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Cyfarthfa Ironworks
Cyfarthfa, Merthyr Tydfil, Wales, UK
Cyfarthfa Ironworks
associated engineer
Charles Wood
Richard Crawshay
James Cockshutt
Watkin George
date  1765
UK era  Georgian  |  category  Factory/Industrial Plant  |  reference  SO037068
photo  Cyfarthfa Steelworks c.1890s courtesy www.alangeorge.co.uk
Cyfarthfa Ironworks was one of five important iron and steel works in the Merthyr Tydfil area and, like Dowlais, was for a while the largest ironworks in the world. The location was ideal, with abundant raw materials. Cyfarthfa operated for more than 150 years and was run by members of the Crawshay family for almost a century. The site is a Scheduled Ancient Monument and the remains of furnaces, kilns and other structures can still be seen.
The Cyfarthfa Ironworks date from 29th August 1765, when Anthony Bacon (bap.1717-86) and William Brownrigg (1711-1800) leased 405 hectares of land, 13km long and 8km wide, for 99 years at a rent of £100 per year from William Talbot (1710-82, 1st Earl Talbot) and a Michael Richards.
Cyfarthfa was the third of five ironworks in the vicinity — the others were Dowlais (established 1759), Plymouth (1763), Ynysfach (1769) and Penydarren (1784). The locality provided coal, iron ore, limestone, clay and water from the River Taff.
Bacon and Brownrigg engaged ironmaster Charles Wood (1702-74) to build a leat, a forge and a 15m high blast furnace for smelting iron ore. Wood, who had pioneered the potting and stamping method of refining pig iron into wrought iron, and patented it in 1763, supervised the construction between April 1766 and May 1767. Initially ore was smelted with charcoal but as supplies dwindled the works began to use coal instead.
Bacon evidently wanted to expand his industrial empire. In 1766, he bought a share of the Plymouth Ironworks (SO055050), south Merthyr Tydfil, from its owners Isaac Wilkinson (1695-1784) and John Guest (1722-87). On 22nd July 1777, Bacon bought Brownrigg’s shares in Cyfarthfa for £1,504 15s 5d (£1,504.77) and went into partnership with Richard Crawshay (1739-1810). They began to manufacture cannon for the Board of Ordnance.
On 1st July 1780, Bacon acquired the lease of Hirwaun Ironworks (SN957058) in the Cynon Valley, west of Merthyr Tydfil, with Richard Hill (d.1806) as its general manager. On 27th September 1782, Bacon agreed that Francis Homfray (1725-98) could build a "mill for boring cannon at Cyfarthfa, as also the lower works, called the Foundry, with a pool of water and other premises, for a term of fifty years at £20 per annum". In addition, Bacon would supply Homfray with iron from the blast furnaces at Cyfarthfa, Plymouth and Hirwaun.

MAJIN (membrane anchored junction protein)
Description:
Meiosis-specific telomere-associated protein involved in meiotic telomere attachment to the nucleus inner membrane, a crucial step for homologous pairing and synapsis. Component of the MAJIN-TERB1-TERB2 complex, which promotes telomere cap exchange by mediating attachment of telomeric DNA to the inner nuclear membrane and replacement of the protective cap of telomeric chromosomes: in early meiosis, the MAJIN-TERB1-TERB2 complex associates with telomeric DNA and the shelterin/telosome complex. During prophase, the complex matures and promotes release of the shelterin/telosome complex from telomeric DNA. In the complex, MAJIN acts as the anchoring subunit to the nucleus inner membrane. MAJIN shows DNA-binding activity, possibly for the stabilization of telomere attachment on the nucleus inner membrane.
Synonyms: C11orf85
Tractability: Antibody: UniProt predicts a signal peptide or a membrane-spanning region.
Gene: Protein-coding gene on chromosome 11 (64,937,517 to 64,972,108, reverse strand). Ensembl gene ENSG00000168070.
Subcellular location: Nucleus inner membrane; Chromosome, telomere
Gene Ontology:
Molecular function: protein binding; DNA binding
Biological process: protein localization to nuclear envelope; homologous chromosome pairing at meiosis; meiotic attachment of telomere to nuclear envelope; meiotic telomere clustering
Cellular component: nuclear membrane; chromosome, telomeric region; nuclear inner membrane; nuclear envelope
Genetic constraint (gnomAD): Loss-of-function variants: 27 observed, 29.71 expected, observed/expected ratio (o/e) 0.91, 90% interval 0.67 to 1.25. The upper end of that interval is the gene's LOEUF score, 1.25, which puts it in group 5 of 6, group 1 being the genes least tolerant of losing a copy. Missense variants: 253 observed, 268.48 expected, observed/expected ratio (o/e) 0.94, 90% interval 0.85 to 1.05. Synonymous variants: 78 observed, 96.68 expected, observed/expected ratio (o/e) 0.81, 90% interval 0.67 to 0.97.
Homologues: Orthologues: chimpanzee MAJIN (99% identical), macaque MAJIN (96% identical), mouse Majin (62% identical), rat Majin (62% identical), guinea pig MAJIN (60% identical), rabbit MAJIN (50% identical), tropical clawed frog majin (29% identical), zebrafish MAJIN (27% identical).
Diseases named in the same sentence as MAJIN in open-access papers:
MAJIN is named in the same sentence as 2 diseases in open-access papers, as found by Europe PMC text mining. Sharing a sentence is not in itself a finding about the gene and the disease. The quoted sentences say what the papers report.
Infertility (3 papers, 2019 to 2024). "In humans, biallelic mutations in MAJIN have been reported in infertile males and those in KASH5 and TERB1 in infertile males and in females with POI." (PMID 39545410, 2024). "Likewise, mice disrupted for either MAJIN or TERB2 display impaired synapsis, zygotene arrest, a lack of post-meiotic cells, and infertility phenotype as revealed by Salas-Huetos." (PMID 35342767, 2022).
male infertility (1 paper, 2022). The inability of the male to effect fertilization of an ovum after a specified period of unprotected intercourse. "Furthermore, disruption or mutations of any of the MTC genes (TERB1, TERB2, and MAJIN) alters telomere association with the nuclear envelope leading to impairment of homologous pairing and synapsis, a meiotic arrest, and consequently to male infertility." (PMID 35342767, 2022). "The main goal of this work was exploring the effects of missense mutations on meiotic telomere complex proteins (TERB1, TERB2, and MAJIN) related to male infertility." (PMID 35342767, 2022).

However, within two years Homfray claimed the quantity was insufficient and tapped metal directly from the Cyfarthfa furnace. Not surprisingly, Homfray's action caused argument. In October 1784, he transferred at least part of his lease to David Tanner, and Crawshay acquired it in March 1786.
When Bacon died on 21st January 1786, he had no surviving legitimate heir. He did have five natural children with Mary Bushby — Anthony Bushby (1772-1827) who adopted the Bacon surname in 1792, Thomas Bushby (b.1775) later also Bacon, Robert Bushby, Elizabeth Bushby and William Bushby (b.1785).
In his will Bacon bequeathed Cyfarthfa to Anthony junior, Plymouth to Thomas, Hirwaun jointly to Anthony junior and Thomas, and his mines in Workington to Robert, which his sons were to inherit when they reached the age of 21. In the meantime, Bacon’s executors leased the ironworks at Hirwaun to Samuel Glover (d.1808), Plymouth to Hill and Cyfarthfa to Crawshay. Crawshay’s co-lessees at Cyfarthfa were William Stephens and James Cockshutt (1742-1819).
Cyfarthfa produced bar iron, a form of wrought iron made by laboriously hammering pig iron to lower its carbon content and alter its malleability. Cyfarthfa's growth took a new direction in 1787, when Crawshay and Cockshutt visited the Fontley Foundry at Gosport in Hampshire, where Henry Cort (c.1741-1800) had developed a balling (reverbatory) puddling furnace (pat. 1784) for refining pig iron. Used in conjunction with Cort's grooved rolling mill (pat. 1783), the process facilitated the manufacture of good quality bar iron.
Crawshay agreed to pay Cort a fee of 10s (50p) per tonne of iron made in accordance with his patented method, though at that time Cyfarthfa was producing only 10.1 tonnes of bar iron a week. In 1787, Cockshutt designed Cyfarthfa's first bar rolling mill, powered by the works' first Bolton & Watt steam engine. The partnership of Crawshay, Stephens and Cockshutt improved Cort’s process and, in 1788, a second furnace was built to cope with increasing production.